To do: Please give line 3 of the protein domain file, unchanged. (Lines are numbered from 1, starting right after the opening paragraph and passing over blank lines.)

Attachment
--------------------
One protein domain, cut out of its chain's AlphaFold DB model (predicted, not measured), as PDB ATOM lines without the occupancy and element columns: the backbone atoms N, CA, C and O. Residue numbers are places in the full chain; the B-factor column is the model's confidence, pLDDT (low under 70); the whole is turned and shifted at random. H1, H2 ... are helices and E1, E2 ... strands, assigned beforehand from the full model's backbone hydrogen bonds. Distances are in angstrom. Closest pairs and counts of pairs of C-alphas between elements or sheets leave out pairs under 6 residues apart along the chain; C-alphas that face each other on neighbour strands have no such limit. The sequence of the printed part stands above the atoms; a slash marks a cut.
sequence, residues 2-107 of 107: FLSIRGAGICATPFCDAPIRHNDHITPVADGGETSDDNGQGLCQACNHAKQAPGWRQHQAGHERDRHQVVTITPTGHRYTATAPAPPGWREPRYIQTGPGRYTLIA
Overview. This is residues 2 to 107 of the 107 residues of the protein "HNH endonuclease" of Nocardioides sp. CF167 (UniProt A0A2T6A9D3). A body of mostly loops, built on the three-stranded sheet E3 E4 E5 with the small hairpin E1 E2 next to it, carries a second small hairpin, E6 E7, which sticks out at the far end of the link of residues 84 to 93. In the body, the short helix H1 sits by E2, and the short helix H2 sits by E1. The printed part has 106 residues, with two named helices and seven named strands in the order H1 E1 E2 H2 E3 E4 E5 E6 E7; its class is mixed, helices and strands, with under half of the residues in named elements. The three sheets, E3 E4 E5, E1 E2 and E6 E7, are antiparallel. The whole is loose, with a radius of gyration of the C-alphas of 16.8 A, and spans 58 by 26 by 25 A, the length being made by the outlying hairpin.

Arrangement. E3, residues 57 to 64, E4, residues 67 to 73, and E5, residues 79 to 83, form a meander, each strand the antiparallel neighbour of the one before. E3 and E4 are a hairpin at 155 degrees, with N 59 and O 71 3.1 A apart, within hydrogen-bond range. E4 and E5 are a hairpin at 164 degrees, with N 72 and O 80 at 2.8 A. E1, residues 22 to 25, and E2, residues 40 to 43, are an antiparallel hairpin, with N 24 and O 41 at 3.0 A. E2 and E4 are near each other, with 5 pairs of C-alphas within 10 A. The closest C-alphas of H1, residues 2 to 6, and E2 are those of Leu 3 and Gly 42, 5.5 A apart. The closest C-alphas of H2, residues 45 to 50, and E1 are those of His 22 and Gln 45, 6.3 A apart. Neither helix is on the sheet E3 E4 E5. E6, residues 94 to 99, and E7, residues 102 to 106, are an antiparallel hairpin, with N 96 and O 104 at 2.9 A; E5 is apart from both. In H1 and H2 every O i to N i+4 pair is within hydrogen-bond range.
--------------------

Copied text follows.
Arrangement. E3, residues 57 to 64, E4, residues 67 to 73, and E5, residues 79 to 83, form a meander, each strand the antiparallel neighbour of the one before. E3 and E4 are a hairpin at 155 degrees, with N 59 and O 71 3.1 A apart, within hydrogen-bond range. E4 and E5 are a hairpin at 164 degrees, with N 72 and O 80 at 2.8 A. E1, residues 22 to 25, and E2, residues 40 to 43, are an antiparallel hairpin, with N 24 and O 41 at 3.0 A. E2 and E4 are near each other, with 5 pairs of C-alphas within 10 A. The closest C-alphas of H1, residues 2 to 6, and E2 are those of Leu 3 and Gly 42, 5.5 A apart. The closest C-alphas of H2, residues 45 to 50, and E1 are those of His 22 and Gln 45, 6.3 A apart. Neither helix is on the sheet E3 E4 E5. E6, residues 94 to 99, and E7, residues 102 to 106, are an antiparallel hairpin, with N 96 and O 104 at 2.9 A; E5 is apart from both. In H1 and H2 every O i to N i+4 pair is within hydrogen-bond range.